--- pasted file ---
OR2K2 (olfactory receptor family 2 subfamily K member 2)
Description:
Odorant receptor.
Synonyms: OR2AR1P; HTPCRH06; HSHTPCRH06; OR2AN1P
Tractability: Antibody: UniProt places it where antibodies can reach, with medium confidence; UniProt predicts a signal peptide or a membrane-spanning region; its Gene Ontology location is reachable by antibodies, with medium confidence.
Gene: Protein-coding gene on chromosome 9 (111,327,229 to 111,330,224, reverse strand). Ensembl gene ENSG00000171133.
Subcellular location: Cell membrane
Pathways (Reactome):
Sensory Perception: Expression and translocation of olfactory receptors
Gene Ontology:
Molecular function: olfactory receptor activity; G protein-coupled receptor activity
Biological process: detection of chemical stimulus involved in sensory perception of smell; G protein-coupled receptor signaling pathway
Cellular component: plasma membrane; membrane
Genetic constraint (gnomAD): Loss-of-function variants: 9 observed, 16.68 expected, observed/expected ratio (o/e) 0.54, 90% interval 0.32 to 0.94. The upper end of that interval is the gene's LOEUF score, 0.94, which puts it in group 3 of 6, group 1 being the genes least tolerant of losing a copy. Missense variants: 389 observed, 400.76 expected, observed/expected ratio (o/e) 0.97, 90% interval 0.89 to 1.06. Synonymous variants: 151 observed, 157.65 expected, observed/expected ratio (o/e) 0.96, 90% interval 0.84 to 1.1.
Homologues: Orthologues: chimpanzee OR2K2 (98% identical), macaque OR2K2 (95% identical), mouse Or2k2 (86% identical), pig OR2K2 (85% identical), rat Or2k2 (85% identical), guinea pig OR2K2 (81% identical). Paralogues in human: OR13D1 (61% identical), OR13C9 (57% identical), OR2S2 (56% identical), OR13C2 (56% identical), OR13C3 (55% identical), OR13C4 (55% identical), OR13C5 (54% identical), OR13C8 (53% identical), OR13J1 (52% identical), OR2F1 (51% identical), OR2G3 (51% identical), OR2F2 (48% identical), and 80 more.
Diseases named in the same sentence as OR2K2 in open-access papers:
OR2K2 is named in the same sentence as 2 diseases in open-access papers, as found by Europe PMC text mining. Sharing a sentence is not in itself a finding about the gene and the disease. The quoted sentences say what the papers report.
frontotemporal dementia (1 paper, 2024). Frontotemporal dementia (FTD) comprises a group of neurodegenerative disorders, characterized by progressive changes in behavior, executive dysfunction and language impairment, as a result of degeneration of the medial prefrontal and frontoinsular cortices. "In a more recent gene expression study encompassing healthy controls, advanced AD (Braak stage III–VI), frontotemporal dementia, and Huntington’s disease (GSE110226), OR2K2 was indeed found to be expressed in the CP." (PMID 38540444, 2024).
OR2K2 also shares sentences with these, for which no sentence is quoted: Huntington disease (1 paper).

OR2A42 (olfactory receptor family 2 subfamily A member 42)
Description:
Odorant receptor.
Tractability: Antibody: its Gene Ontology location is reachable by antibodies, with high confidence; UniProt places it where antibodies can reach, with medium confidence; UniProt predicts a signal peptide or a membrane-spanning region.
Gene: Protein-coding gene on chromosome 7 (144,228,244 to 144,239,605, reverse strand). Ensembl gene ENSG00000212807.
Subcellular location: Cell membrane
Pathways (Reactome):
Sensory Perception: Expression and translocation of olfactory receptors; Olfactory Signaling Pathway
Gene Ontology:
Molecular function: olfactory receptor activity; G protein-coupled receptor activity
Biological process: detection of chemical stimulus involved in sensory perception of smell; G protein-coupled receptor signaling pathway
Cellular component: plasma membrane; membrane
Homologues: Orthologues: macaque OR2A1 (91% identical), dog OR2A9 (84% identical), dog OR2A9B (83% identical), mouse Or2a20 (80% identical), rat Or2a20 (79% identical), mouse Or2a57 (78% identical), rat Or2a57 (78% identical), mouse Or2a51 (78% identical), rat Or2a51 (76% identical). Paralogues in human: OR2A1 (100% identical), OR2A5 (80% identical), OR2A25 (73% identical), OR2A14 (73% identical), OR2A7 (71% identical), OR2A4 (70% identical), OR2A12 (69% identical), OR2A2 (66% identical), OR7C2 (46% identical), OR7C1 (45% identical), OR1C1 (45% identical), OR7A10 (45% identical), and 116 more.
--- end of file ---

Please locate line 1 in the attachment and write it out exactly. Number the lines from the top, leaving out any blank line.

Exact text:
OR2K2 (olfactory receptor family 2 subfamily K member 2)